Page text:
There’s a plethora of British music groups from the 80’s who dropped a chart topper before seemingly disappearing forever, but merely a handful where that one-hit wonder truly stands the test of time. In my opinion, Dexys Midnite Runners are one of them.
Come On Eileen is one of the most known and appreciated ditties of the decade and understandably lumped with many one-hit wonder songs from the era. However, unlike most songs, especially those from the “new wave” invasion, Come on Eileen didn’t feature synthesizers but instead a banjo, fiddle, saxophone and accordion.
It worked—big time.
The intro is one of pop music’s most decipherable – a solid lil’ baseline tease, full blown fiddles having you ready to clap and stomp, and of course the trademark “C’mon Eileen!” shout before springing into the first verse.
The song was actually based on a true story. Co-written by lead singer Kevin Rowland, Eileen was a girl Rowland grew up with and had a relationship with by the time they were teenagers. It would soon turn sexual.
As for how the song came together, Rowland said in an interview with Songfacts.com “We wanted a good rhythm and we found one. Lots of records we liked had that rhythm: ‘Concrete and Clay,’ ‘It’s Not Unusual’ by Tom Jones. Lots of records we liked had that ‘Bomp ba bomp, bomp ba bomp.’ We felt it was a good rhythm. We came up with the chord sequence ourselves and just started singing melodies over it. I remember thinking, ‘We’re really onto something here. I came up with that, ‘Too ra loo ra,’ and I remember thinking, ‘Wow, this is sounding really good.’ You get a feeling when you’re writing a song. Something happens. And in the end it kind of finished itself.”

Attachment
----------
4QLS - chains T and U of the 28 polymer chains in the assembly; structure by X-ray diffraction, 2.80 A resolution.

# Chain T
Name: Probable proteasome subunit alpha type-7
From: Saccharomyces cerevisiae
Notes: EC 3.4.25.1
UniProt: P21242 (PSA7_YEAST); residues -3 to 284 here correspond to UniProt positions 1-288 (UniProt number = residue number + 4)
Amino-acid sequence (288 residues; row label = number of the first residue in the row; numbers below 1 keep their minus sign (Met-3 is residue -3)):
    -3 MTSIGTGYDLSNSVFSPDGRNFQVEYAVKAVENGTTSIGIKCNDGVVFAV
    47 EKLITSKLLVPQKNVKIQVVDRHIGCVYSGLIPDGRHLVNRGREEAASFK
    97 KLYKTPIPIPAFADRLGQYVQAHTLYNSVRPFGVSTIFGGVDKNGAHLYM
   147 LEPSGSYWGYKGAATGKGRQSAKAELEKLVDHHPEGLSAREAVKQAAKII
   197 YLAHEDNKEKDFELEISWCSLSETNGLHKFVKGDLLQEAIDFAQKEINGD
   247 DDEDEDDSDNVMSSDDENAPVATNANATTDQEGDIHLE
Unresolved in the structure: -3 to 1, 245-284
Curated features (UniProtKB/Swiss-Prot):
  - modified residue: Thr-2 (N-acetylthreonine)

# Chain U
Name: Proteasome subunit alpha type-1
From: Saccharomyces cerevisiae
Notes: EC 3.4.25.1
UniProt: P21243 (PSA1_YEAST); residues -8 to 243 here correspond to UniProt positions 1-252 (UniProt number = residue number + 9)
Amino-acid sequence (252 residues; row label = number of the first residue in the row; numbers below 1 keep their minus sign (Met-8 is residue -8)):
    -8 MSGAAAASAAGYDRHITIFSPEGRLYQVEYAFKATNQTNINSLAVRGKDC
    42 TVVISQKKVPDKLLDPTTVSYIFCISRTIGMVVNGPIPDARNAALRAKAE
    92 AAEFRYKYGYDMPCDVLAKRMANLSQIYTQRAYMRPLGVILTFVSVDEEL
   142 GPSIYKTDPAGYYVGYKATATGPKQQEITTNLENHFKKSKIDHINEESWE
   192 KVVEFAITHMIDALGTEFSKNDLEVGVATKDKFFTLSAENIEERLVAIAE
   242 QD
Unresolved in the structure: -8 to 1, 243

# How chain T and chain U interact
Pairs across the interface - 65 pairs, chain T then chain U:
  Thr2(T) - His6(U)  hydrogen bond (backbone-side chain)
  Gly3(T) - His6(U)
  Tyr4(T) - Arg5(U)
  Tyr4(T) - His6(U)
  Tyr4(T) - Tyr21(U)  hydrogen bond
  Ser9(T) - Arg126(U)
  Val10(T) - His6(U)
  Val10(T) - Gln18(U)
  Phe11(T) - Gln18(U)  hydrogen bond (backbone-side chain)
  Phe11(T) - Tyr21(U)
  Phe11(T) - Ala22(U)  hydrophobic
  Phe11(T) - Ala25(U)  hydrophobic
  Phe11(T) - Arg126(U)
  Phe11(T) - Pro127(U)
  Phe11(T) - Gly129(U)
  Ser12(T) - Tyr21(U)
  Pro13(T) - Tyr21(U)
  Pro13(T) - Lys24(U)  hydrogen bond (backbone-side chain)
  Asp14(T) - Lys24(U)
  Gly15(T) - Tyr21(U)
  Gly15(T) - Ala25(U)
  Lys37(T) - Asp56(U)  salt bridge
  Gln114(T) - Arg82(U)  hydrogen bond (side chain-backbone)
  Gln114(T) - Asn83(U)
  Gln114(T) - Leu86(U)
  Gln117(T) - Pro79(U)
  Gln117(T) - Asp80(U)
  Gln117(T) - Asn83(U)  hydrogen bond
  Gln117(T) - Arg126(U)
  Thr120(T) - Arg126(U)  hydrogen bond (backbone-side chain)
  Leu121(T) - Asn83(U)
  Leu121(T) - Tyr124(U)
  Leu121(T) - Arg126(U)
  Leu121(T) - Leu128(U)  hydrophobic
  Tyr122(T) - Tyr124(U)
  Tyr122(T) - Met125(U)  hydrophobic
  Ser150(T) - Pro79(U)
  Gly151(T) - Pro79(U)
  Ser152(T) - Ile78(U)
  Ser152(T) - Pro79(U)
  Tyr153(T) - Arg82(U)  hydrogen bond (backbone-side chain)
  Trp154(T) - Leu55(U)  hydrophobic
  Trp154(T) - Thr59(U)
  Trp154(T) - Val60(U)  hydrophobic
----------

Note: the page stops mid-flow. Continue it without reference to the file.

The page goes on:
As aforementioned, it’s one of the 80s most proverbial songs. However, this isn’t a countdown of tunes fans even with limited knowledge of 80s music can sing along with. Come On Eileen makes this list on the merits of being fantastically cool.
Chart Success: The song shot all the way up to number-one on the Billboard Hot 100 and in doing so knocked off Michael Jackson’s “Billie Jean” from the top spot. It spent 23 weeks on the charts and finished 1983 ranked 13th on the year-end Billboard Hot 100.
Great Lyrics: Johnny Ray was an extremely popular singer in the 1950s who had hit songs like “Cry” in 1951 and “Walkin’ My Baby Back Home” in 1952.
“Poor old Johnnie Ray
Sounded sad upon the radio
Moved a million hearts in mono
Our mothers cried, sang along
Who would blame them?”
Fun Facts: Americans weren’t the only music fans in love with Come On Eileen. It also reached the top of the charts in Australia, Belgium, Ireland, New Zealand, Switzerland and of course the United Kingdom.